The Gardener

The Gardener Study Guide

Welcome to the LitCharts study guide on Rudyard Kipling's The Gardener. Created by the original team behind SparkNotes, LitCharts are the world's best literature guides.

Brief Biography of Rudyard Kipling

Rudyard Kipling was born in Bombay, India, in 1865 to British parents. After being educated in England, Kipling returned to India in 1882 and began writing short stories for several local newspapers. In 1888 these stories were included in Kipling’s first collection of short fiction, Plain Tales from the Hills, which described life in India and in Anglo-Indian colonial society. Kipling traveled widely throughout his life, journeying to Asia, South Africa, and the United States. He married Caroline Balestier in 1892 and the pair settled in America, where he wrote his short story collection The Jungle Book. After the death of their daughter, Josephine, Kipling and his wife relocated to England where he wrote his novel Kim, in 1901, and his children’s collection, Just so Stories, in 1902. Kipling also wrote extensively about European politics during this period, writing pamphlets in support of the British establishment in their political clashes with Germany, Africa, America, and Ireland. His poetry was extremely popular in Britain, dealing as it did with issues of nationhood and empire, and Kipling was awarded the Nobel Prize for Literature in 1907. Kipling also wrote anti-German propaganda in the years preceding the outbreak of World War 1. Kipling’s son, John, was killed in World War 1, in 1915 at the Battle of Loos, and Kipling wrote several short pieces of fiction and poetry, such as “My Boy Jack,” “Mary Postgate,” and “The Gardener,” which reflected this loss. Kipling continued to write until his death in 1936.
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Historical Context of The Gardener

“The Gardener” follows the aftermath of World War I which broke out between several European countries in 1914 and ended in 1918. There is a distinction between the beginning of the story, which represents the strict social conditions and rigid class systems of British society before World War I, and the aftermath of World War I in which many of these conventions began to be questioned. Britain joined the war when Germany invaded Belgium and France. Millions of young men joined the armed forces and were sent to fight along the Western Front. Kipling was an enthusiastic supporter of World War I, fostered an extreme hatred of Germans, and penned political pamphlets and propaganda encouraging young men to join the war. He used his literary status and political connections to get his son, John, a commission as an officer in the army. John was sent to France and went missing at the Battle of Loos in 1915. After the confirmation of John’s death, Kipling wrote several stories, including “The Gardener,” dealing with the aftermath of World War I on both a personal and a societal level. “The Gardener” also refers to Kipling’s Anglo-Indian background, as India was under colonial rule by Britain during the time that Kipling was writing. Britain retained political control over India until 1947.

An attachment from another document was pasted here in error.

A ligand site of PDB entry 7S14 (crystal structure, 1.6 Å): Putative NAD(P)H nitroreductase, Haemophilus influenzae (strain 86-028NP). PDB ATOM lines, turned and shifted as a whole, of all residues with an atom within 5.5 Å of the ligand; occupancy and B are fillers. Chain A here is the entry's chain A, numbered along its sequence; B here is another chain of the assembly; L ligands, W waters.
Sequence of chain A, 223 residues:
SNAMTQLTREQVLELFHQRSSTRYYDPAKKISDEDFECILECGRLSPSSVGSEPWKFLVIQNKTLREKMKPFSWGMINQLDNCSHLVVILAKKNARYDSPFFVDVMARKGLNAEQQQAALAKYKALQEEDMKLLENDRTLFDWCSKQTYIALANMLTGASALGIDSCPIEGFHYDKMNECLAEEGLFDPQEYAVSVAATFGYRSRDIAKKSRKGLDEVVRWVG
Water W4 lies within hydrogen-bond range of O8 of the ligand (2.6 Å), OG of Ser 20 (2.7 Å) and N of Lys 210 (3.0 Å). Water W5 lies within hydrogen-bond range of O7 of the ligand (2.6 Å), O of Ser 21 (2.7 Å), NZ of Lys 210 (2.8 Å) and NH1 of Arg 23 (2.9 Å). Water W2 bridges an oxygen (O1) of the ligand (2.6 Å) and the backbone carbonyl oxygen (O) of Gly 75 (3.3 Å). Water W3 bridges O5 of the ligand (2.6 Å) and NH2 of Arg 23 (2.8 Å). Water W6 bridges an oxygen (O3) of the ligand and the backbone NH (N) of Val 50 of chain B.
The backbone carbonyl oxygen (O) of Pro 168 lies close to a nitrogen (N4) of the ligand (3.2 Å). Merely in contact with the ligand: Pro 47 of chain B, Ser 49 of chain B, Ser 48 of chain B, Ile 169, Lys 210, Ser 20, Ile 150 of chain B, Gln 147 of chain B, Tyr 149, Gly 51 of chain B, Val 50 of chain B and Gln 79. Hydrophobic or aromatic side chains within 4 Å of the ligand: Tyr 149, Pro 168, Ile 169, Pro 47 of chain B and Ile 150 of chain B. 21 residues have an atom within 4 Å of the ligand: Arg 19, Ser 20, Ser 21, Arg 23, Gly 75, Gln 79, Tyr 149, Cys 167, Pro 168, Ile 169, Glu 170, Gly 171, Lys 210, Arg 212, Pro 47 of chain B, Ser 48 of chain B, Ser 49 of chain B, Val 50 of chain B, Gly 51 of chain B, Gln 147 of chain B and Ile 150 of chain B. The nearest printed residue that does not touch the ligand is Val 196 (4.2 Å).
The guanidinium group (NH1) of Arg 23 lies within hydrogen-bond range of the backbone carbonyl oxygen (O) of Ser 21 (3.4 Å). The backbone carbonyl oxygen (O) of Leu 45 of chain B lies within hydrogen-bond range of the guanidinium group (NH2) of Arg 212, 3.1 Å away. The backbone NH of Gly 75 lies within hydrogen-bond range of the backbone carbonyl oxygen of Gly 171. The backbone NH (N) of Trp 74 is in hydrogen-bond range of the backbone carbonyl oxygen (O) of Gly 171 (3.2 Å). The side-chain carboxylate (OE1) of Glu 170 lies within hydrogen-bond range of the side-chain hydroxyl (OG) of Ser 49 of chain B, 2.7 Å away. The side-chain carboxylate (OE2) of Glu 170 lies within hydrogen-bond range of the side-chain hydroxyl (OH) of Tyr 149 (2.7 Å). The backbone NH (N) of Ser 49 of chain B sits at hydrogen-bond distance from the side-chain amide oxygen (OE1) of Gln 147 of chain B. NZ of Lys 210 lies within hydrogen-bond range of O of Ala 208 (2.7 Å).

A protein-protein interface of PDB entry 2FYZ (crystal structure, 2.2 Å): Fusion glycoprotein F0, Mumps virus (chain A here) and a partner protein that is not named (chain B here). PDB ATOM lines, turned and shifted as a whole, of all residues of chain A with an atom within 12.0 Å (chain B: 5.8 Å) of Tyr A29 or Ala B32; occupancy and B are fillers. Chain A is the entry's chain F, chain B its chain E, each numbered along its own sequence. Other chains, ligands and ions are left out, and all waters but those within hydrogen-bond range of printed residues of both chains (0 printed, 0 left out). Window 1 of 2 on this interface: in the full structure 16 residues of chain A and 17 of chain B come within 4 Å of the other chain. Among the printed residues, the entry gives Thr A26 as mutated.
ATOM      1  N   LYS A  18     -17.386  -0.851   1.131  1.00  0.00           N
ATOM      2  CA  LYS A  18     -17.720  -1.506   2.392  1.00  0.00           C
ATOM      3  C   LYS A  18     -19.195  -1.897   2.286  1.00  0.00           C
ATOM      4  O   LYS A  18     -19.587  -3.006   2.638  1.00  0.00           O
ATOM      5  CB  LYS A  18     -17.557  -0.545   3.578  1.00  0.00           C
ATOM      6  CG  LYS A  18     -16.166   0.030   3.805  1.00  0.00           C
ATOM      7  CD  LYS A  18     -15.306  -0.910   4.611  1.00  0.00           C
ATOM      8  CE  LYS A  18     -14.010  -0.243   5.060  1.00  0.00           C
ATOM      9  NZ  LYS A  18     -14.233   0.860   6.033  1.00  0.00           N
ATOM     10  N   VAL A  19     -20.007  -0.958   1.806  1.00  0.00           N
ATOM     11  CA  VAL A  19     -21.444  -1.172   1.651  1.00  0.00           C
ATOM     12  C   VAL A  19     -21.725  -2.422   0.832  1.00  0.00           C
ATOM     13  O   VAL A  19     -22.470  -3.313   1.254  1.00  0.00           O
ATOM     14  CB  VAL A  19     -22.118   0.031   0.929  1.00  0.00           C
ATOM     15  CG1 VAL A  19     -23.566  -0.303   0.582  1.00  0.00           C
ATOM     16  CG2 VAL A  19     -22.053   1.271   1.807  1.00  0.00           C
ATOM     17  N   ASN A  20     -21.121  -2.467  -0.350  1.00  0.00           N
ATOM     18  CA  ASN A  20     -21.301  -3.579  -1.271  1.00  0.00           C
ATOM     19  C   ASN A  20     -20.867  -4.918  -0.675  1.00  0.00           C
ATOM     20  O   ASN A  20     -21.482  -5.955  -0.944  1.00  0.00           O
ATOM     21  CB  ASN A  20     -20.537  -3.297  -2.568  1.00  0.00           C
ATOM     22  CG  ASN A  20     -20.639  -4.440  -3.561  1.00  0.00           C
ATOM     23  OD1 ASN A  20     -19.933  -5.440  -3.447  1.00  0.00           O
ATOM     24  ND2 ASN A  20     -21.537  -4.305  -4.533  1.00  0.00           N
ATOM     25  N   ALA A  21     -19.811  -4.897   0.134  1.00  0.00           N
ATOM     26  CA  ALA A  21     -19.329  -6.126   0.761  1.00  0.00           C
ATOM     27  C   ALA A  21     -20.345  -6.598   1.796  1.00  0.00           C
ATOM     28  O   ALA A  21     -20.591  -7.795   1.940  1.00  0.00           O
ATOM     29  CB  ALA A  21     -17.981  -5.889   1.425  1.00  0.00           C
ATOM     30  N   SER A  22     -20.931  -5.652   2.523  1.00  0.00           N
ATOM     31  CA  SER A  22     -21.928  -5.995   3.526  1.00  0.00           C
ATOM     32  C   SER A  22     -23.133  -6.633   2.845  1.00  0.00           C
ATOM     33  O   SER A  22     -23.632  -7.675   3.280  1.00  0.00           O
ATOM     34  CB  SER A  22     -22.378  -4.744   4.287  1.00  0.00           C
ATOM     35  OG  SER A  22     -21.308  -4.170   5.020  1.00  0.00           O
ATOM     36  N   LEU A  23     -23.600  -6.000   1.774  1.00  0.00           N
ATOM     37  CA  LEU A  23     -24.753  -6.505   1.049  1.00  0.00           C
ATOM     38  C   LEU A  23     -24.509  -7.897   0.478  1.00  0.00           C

Other Books Related to The Gardener

Although Kipling is often thought of as a Victorian writer, is style is eclectic and varied. “The Gardener,” with its themes of World War I and its ambiguous dialogue, closes the gap somewhat between Kipling and the modernist writers who were active during the same period. It is one of several stories of this type from Kipling’s collection Debits and Credits (1926). In its use of suggestion and broken dialogue, “The Gardener” resembles many of Ernest Hemingway’s short stories, although it also borrows heavily from Russian realist writers such as Anton Chekhov and Leo Tolstoy. In its description of respectable British society, both before and after World War I, “The Gardener” bears resemblance to Siegfried Sassoon’s Sherston Trilogy, Evelyn Waugh’s Brideshead Revisited, and the historical novel Atonement by Ian McEwan. In its description of the war graves “The Gardener” is reminiscent of the work of World War I poets such as Rob Ruggenberg, particularly his poem “In Flanders Fields” which famously depicts the image of poppies growing on the war graves in Holland. In its depiction of the life of Anglo-Indians abroad, and the repressive social conditions of Edwardian British society, “The Gardener” is also similar to E. M. Forster’s novels Howard’s End and A Passage to India.
Key Facts about The Gardener
  • Full Title: “The Gardener”
  • When Written: 1920s
  • Where Written: France
  • When Published: 1925
  • Literary Period: Modernist
  • Genre: Short story
  • Setting: Rural England and Normandy in France
  • Climax: Helen Turrell tells the gardener that she’s looking for the grave of her “nephew” (who is actually her illegitimate son, Michael), and the gardener says he will show her where her “son” is buried, immediately intuiting Helen and Michael’s true relationship.
  • Antagonist: Death
  • Point of View: Third person

Extra Credit for The Gardener

Famous Friends. Kipling was friends with many famous authors of the late nineteenth century. He spent time with Mark Twain and Arthur Conan Doyle, and the famous novelist Henry James attended Kipling and Caroline’s wedding.

Literature Laureate. Kipling received his Nobel Prize for Literature when he was forty-two years old, making him the youngest winner of the prize to date.